For many recent years Ole Bull, when not engaged in concert-giving in Europe or America, has resided at a charming country estate on one of the little islands off the coast of Norway. His numerous farewell concert tours are very well known to the public, and would have won him ridicule, had not the genial presence and brilliant talents of the Norwegian artist been always good for a renewed and no less cordial welcome. He frequently referred to the United States in latter years as the beloved land of his adoption. One striking proof of his preference was, at all events, displayed in his marriage to an American lady, Miss Thorpe, of Wisconsin, in 1870. One son was the fruit of this second marriage, and Mr. and Mrs. Ole Bull divided their time between Norway and the United States.
The magnificent presence of Ole Bull, as if of some grand old viking stepped out of his armor and dressed in modern garb, made a most picturesque personality. Those who have seen him can never forget him. The great stature, the massive, stalwart form, as upright as a pine, the white floating locks framing the ruddy face, full of strength and genial humor, lit up by keen blue eyes—all these things made Ole Bull the most striking man in personnel among all the artists who have been familiar to our public.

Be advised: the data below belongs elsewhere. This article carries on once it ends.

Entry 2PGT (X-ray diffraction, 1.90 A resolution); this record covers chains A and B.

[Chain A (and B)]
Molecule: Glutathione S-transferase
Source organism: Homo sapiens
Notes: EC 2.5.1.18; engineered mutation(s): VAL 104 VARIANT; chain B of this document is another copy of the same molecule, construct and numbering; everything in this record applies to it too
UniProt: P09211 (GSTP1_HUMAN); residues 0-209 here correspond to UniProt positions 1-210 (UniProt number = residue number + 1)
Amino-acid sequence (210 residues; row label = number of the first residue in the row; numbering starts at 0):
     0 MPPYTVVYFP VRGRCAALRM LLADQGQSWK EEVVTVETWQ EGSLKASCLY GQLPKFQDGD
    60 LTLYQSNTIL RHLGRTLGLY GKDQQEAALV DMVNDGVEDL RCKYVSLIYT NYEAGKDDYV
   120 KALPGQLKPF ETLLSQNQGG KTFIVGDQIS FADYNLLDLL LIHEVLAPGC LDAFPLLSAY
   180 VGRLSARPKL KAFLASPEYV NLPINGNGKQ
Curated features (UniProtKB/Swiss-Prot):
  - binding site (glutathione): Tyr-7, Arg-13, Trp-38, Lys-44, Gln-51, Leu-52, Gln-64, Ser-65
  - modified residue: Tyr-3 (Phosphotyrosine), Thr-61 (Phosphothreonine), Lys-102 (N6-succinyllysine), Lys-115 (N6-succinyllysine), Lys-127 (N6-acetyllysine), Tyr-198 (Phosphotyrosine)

While Ole Bull will not be known in the history of art as a great scientific musician, there can be no doubt that his place as a brilliant and gifted solo player will stand among the very foremost. As a composer he will probably be forgotten, for his compositions, which made up the most of his concert programmes, were so radically interwoven with his executive art as a virtuoso that the two can not be dissevered. No one, unless he should be inspired by the same feelings which animated the breast of Ole Bull, could ever evolve from his musical tone-pictures of Scandinavian myth and folk-lore the weird fascination which his bow struck from the strings. Ole Bull, like Paganini, laid no claim to greatness in interpreting the violin classics. His peculiar title to fame is that of being, aside from brilliancy as a violin virtuoso, the musical exponent of his people and their traditions. He died at Bergen, Norway, on August 18, 1880, in the seventy-first year of his age, and his funeral services made one of the most august and imposing ceremonials held for many a long year in Norway.